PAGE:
Keynote address: Rhythmic routes: developing a nomadic physical practice for the daily commute
MetadataShow full item record
How can the contemporary performance practitioner maintain a deterritorialised, nomadic existence within the regulated systems of twenty-first century mobile life? Elliott and Urry (2010) argue that ‘life “on the move” appears to unfold faster and faster in the early days of the twenty-first century, as people become more reliant upon interdependent, digitised systems’. In contrast, the nomad is an aspirational figure, ‘cut free of roots, bonds and fixed identities’ (Pearson, 2010). Responding to the increasingly globalised context of mobilities and Braidotti’s (2011) notion of ‘becoming-nomad’, this keynote asks whether nomadism can offer an alternative to the physical cultures created through the systemisation and repetition of everyday journeys. Rejecting conventional narratives of the ‘weary and dystopian commuter’ (Edensor, 2011), we aim to develop a series of performative interventions that reimagine commuting as a creative and productive embodied practice with the potential for nomadic disruptions to the routines and rhythms of our everyday journeys.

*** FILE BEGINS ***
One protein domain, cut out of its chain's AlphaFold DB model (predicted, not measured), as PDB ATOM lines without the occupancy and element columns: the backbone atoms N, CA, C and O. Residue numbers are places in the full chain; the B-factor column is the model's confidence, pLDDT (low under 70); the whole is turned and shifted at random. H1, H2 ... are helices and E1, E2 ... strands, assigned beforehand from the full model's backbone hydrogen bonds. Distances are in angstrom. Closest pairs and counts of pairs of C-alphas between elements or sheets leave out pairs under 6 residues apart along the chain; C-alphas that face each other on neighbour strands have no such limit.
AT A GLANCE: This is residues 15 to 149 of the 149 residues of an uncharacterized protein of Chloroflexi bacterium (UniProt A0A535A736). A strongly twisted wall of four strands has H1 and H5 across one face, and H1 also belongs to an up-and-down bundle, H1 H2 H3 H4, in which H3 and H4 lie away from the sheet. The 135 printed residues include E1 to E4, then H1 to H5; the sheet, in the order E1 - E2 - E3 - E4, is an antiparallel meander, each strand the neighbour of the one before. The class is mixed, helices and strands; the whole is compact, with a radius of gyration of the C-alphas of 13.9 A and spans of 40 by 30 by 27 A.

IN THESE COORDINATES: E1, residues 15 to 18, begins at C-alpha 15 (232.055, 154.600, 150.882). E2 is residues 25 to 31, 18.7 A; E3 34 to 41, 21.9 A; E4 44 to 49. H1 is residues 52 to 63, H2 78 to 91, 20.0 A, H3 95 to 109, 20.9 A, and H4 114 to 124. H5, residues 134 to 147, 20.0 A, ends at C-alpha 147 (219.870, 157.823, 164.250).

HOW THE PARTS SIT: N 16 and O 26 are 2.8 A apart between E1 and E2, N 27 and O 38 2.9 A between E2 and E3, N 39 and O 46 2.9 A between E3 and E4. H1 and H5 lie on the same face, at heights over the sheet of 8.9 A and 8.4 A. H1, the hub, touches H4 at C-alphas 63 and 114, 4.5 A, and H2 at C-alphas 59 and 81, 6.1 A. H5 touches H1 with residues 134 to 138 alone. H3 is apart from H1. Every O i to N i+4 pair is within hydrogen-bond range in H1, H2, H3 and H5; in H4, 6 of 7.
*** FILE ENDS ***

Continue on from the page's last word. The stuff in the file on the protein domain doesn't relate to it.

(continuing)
Bissell, L. and Overend, D. (2014). Keynote address: Rhythmic routes: developing a nomadic physical practice for the daily commute. Scottish Journal of Performance, 2(1), pp. 29–54.
Scottish Journal of Performance
This work is licensed under a Creative Commons Attribution 4.0 International License.
Items in the St Andrews Research Repository are protected by copyright, with all rights reserved, unless otherwise indicated.